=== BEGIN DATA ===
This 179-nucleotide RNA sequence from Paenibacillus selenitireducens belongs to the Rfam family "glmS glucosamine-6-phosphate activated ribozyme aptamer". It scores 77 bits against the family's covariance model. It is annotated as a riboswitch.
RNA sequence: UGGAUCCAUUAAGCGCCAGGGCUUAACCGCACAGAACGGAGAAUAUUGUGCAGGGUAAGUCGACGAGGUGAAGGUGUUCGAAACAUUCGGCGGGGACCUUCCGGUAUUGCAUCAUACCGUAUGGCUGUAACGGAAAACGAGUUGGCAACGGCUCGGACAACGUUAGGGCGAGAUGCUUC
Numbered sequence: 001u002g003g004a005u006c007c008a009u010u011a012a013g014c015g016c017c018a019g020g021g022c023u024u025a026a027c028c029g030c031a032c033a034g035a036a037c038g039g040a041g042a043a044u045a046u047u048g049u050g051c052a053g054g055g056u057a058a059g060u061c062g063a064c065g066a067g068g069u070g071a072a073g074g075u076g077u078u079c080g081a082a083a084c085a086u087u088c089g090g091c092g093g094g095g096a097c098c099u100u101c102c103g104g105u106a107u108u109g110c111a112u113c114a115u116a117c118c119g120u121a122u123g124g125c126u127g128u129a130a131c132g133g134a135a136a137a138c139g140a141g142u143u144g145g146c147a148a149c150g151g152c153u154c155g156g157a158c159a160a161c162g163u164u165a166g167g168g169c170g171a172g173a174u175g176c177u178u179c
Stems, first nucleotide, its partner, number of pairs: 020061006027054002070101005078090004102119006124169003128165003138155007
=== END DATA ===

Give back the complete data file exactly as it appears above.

This 179-nucleotide RNA sequence from Paenibacillus selenitireducens belongs to the Rfam family "glmS glucosamine-6-phosphate activated ribozyme aptamer". It scores 77 bits against the family's covariance model. It is annotated as a riboswitch.
RNA sequence: UGGAUCCAUUAAGCGCCAGGGCUUAACCGCACAGAACGGAGAAUAUUGUGCAGGGUAAGUCGACGAGGUGAAGGUGUUCGAAACAUUCGGCGGGGACCUUCCGGUAUUGCAUCAUACCGUAUGGCUGUAACGGAAAACGAGUUGGCAACGGCUCGGACAACGUUAGGGCGAGAUGCUUC
Numbered sequence: 001u002g003g004a005u006c007c008a009u010u011a012a013g014c015g016c017c018a019g020g021g022c023u024u025a026a027c028c029g030c031a032c033a034g035a036a037c038g039g040a041g042a043a044u045a046u047u048g049u050g051c052a053g054g055g056u057a058a059g060u061c062g063a064c065g066a067g068g069u070g071a072a073g074g075u076g077u078u079c080g081a082a083a084c085a086u087u088c089g090g091c092g093g094g095g096a097c098c099u100u101c102c103g104g105u106a107u108u109g110c111a112u113c114a115u116a117c118c119g120u121a122u123g124g125c126u127g128u129a130a131c132g133g134a135a136a137a138c139g140a141g142u143u144g145g146c147a148a149c150g151g152c153u154c155g156g157a158c159a160a161c162g163u164u165a166g167g168g169c170g171a172g173a174u175g176c177u178u179c
Stems, first nucleotide, its partner, number of pairs: 020061006027054002070101005078090004102119006124169003128165003138155007